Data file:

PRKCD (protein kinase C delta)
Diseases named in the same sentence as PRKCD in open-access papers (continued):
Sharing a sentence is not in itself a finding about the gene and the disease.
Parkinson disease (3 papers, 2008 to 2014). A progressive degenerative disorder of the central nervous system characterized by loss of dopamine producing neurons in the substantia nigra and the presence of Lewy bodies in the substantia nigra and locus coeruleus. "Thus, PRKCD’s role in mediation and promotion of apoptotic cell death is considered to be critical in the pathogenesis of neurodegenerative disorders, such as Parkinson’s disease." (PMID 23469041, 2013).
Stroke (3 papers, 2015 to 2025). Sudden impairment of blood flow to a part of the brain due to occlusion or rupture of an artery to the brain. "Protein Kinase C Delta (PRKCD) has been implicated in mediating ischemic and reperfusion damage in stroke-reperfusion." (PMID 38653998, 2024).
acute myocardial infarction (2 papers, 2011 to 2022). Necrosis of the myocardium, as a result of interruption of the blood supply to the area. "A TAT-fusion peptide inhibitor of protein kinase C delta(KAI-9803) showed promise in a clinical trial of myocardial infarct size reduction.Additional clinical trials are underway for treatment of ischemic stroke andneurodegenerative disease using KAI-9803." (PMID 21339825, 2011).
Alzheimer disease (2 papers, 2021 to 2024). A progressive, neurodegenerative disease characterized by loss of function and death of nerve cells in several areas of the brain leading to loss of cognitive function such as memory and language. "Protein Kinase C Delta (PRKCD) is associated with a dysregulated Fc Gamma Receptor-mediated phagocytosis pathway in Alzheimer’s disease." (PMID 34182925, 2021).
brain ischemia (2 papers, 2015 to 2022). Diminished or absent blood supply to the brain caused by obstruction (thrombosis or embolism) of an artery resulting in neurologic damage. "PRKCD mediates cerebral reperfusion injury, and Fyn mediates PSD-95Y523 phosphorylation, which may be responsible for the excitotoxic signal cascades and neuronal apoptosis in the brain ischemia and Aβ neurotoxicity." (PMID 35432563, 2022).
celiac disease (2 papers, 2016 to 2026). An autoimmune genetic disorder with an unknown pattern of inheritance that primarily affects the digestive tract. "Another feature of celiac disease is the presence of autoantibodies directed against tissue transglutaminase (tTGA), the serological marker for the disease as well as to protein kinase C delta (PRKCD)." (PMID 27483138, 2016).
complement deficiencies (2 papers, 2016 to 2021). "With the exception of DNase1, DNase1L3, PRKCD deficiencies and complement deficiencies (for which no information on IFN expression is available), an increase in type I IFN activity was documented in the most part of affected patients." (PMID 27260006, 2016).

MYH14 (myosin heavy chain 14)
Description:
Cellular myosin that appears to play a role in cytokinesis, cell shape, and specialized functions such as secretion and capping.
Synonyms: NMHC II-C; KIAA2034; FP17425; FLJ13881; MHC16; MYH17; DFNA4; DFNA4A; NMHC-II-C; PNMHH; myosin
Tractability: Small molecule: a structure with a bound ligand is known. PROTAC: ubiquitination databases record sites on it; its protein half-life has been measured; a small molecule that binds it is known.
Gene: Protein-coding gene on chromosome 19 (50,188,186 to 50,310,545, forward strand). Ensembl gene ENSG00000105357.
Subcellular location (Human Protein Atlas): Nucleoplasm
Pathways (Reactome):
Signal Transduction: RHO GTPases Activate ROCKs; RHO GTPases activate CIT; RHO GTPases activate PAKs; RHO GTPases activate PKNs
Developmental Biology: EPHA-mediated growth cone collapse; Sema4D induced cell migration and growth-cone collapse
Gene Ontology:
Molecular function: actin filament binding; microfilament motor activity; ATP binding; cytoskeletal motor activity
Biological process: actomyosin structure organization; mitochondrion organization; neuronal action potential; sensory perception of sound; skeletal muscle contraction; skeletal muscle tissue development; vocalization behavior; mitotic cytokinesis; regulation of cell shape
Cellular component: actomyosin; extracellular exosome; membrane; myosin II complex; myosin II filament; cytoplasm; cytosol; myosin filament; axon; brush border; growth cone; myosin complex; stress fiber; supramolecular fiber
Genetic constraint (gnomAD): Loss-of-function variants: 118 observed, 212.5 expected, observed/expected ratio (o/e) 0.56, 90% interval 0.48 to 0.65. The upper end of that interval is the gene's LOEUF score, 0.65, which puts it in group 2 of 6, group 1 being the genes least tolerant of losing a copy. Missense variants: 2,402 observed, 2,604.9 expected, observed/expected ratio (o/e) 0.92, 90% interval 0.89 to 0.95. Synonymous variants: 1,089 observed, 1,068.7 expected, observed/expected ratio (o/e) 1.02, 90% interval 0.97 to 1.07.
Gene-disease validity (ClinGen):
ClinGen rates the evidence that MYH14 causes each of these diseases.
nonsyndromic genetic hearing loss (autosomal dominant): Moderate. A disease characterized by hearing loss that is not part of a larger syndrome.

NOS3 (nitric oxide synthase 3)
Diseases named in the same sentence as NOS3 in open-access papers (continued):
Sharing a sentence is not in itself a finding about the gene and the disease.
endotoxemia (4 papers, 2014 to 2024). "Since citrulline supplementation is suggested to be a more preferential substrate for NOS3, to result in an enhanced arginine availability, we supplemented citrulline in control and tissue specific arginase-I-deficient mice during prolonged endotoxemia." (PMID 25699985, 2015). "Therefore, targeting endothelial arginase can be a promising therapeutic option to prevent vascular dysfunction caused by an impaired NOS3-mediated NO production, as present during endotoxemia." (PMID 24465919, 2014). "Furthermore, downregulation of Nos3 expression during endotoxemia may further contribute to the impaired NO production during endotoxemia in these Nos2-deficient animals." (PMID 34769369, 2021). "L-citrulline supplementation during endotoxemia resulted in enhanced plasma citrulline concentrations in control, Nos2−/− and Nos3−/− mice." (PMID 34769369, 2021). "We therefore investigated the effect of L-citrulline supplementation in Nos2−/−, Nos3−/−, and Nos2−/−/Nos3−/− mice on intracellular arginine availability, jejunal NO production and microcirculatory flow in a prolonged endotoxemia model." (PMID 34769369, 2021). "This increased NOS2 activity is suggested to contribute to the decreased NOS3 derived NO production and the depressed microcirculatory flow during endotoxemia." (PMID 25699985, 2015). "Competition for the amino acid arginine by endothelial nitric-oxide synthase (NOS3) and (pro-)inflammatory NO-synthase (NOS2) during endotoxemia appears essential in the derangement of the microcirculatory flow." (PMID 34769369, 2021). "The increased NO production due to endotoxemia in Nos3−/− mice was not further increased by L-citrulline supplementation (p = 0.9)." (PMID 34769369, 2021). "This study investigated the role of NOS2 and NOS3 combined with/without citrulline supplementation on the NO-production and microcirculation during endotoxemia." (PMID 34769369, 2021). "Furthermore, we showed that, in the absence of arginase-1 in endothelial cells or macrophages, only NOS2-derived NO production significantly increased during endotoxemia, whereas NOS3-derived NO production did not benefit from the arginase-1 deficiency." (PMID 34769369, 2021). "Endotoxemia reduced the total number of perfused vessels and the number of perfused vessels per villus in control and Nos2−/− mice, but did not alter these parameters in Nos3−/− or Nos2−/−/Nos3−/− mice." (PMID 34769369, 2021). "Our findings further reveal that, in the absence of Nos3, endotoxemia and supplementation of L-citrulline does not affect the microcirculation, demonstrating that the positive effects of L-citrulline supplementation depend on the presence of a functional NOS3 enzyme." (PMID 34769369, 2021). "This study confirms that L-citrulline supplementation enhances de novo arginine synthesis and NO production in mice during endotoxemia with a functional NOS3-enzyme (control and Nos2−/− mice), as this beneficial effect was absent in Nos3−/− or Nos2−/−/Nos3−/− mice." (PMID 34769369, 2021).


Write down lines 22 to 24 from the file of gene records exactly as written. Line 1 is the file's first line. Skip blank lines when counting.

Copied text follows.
Molecular function: actin filament binding; microfilament motor activity; ATP binding; cytoskeletal motor activity
Biological process: actomyosin structure organization; mitochondrion organization; neuronal action potential; sensory perception of sound; skeletal muscle contraction; skeletal muscle tissue development; vocalization behavior; mitotic cytokinesis; regulation of cell shape
Cellular component: actomyosin; extracellular exosome; membrane; myosin II complex; myosin II filament; cytoplasm; cytosol; myosin filament; axon; brush border; growth cone; myosin complex; stress fiber; supramolecular fiber